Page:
PURPOSE - To report the occurrence of periorbital infections in 3 children treated with the tissue adhesive 2-octyl cyanoacrylate (Dermabond) after traumatic periorbital laceration.
METHODS - We retrospectively reviewed the records of consecutive patients referred to Vanderbilt Children's Hospital for the treatment of periorbital infections to identify cases associated with the use of Dermabond. The clinical features and outcomes of each case were reviewed. We performed a meta-analysis of published cases to identify any association of tissue adhesive with wound infection rate.
RESULTS - The review identified 3 patients, all of whom were younger than 3 years of age and developed cellulitis within 24 hours of wound closure. Broad-spectrum intravenous antibiotic therapy was started in less than 3 hours in all cases. Cultures were obtained in 2 of the 3 cases; both grew Streptococcus pyogenes. Two cases required surgical intervention, including one with necrotizing fasciitis. In the meta-analysis, the wound infection rate was 1.8% in tissue adhesive closure and 0.3% in standard wound closure (odds ratio 6.0; 95% confidence interval 0.7-50.3, P = 0.06).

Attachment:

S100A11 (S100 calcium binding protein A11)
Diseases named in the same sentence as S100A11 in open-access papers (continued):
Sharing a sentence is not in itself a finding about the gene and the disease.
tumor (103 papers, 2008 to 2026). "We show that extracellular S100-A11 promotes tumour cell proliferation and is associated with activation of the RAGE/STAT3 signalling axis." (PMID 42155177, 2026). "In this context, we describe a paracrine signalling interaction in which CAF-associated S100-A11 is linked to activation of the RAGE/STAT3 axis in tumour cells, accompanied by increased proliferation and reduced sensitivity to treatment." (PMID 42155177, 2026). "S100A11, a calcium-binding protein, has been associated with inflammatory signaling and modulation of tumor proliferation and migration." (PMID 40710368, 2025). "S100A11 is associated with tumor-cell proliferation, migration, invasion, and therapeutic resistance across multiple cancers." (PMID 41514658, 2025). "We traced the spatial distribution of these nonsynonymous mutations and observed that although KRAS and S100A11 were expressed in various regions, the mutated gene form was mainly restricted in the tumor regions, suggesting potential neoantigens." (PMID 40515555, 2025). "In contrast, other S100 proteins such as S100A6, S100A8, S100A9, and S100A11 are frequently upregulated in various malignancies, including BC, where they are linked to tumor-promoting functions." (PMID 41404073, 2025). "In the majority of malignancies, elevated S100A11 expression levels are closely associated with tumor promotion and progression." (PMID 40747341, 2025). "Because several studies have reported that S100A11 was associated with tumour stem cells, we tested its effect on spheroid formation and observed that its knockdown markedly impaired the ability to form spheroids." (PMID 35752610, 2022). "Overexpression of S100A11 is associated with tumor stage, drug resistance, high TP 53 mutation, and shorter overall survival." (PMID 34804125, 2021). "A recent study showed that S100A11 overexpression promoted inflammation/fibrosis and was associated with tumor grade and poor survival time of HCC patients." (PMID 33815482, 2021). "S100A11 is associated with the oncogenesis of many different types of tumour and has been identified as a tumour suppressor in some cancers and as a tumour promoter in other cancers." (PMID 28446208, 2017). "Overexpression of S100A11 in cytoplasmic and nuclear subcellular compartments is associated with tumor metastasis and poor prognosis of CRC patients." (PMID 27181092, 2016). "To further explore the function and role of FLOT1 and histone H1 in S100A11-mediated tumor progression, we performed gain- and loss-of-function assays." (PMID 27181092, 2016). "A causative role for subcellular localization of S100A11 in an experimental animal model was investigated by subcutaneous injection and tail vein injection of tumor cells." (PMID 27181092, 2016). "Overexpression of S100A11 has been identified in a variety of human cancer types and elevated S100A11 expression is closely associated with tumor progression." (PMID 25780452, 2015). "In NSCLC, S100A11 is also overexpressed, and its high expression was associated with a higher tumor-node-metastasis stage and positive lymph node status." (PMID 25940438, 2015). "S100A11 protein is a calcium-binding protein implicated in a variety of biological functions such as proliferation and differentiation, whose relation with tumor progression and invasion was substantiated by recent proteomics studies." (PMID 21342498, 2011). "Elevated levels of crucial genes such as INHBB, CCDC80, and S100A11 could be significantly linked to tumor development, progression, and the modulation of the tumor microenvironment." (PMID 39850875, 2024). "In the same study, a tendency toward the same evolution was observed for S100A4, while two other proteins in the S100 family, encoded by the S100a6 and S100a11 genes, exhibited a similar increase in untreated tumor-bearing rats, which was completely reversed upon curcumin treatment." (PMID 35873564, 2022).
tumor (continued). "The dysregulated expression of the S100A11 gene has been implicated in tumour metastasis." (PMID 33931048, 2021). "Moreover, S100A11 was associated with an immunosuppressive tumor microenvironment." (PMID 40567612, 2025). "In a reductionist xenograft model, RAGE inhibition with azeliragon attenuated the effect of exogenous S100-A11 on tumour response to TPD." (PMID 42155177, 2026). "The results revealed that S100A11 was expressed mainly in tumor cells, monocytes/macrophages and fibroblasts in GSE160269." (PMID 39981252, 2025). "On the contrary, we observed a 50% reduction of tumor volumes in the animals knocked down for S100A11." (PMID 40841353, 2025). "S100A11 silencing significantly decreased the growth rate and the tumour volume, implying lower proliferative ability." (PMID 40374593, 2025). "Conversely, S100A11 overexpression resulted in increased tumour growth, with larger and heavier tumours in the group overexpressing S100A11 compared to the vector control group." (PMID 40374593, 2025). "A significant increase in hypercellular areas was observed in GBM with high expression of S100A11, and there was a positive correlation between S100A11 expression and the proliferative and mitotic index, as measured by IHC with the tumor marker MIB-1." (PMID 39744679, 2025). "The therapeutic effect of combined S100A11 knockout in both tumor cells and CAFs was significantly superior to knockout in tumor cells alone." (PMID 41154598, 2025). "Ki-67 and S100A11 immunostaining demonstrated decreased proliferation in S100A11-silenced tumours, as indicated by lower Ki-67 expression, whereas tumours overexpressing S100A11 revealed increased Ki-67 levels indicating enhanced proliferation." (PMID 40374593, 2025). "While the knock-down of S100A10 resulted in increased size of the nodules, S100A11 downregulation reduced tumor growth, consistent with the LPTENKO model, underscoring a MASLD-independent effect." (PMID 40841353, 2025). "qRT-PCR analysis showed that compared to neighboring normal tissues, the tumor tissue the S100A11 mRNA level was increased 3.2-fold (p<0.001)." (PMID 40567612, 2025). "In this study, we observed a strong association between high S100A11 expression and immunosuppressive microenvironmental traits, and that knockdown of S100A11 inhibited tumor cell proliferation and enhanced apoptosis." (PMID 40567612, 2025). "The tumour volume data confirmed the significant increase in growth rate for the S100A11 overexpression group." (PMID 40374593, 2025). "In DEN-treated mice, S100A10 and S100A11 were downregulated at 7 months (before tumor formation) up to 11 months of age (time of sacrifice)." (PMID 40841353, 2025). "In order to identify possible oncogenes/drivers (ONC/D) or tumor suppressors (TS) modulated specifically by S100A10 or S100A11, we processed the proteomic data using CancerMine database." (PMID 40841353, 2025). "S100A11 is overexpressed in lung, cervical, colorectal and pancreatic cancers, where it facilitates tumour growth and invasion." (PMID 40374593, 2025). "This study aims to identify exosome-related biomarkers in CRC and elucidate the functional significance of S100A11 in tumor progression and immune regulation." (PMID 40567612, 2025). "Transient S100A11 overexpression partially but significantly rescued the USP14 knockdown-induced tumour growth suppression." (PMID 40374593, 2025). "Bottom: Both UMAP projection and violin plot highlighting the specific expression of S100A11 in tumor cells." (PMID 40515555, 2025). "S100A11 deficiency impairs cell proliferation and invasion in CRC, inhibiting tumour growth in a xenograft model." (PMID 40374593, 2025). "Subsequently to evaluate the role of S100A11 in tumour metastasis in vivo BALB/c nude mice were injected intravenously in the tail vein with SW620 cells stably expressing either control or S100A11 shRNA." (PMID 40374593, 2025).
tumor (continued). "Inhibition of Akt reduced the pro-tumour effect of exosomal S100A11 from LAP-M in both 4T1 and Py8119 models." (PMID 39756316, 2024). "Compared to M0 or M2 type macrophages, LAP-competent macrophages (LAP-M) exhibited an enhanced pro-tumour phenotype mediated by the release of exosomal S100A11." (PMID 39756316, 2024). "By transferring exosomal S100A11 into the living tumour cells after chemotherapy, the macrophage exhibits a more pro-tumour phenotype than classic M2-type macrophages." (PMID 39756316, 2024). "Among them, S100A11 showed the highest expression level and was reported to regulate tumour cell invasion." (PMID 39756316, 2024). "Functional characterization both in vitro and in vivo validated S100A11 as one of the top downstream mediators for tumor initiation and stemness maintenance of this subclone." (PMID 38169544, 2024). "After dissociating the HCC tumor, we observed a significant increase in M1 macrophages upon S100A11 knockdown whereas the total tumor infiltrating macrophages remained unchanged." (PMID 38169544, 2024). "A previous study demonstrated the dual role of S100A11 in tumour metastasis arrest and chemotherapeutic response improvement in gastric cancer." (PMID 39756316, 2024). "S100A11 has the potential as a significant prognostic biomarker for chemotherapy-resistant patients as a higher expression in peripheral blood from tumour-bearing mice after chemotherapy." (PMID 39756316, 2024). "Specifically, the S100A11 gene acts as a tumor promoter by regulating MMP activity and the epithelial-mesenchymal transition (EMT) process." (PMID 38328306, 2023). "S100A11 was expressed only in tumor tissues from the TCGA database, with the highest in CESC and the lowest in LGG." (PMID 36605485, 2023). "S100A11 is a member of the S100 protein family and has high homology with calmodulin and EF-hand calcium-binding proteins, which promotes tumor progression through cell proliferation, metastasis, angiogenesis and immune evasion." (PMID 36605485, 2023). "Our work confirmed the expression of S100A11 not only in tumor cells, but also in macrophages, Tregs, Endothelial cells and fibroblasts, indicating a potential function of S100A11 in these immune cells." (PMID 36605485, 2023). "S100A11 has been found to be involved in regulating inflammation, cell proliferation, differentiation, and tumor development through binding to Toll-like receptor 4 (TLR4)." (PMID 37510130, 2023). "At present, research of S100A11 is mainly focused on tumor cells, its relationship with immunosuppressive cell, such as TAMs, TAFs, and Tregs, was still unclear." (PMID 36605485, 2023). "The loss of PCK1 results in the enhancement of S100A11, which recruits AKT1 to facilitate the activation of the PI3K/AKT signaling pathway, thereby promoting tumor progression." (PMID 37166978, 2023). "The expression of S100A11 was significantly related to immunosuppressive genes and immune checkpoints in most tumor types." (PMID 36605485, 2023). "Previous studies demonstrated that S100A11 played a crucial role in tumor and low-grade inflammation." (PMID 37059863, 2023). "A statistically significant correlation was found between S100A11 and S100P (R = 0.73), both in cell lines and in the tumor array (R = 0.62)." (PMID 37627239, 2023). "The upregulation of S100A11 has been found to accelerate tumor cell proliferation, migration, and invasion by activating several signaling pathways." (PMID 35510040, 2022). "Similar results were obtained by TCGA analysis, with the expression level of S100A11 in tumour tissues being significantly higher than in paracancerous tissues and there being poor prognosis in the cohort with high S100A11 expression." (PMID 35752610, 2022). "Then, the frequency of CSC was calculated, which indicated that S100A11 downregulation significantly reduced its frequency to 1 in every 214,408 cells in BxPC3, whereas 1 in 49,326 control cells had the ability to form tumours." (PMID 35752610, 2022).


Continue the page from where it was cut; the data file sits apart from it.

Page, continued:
CONCLUSIONS - The development of periorbital cellulitis after the closure of periorbital lacerations with Dermabond should alert the physician to the possibility of periorbital infection, including necrotizing fasciitis. The literature review suggests a trend toward an increased infection rate with tissue adhesive closure. We propose that ineffective wound sterilization before tissue adhesive wound closure may be a contributing factor.
Copyright © 2012 American Association for Pediatric Ophthalmology and Strabismus. Published by Mosby, Inc. All rights reserved.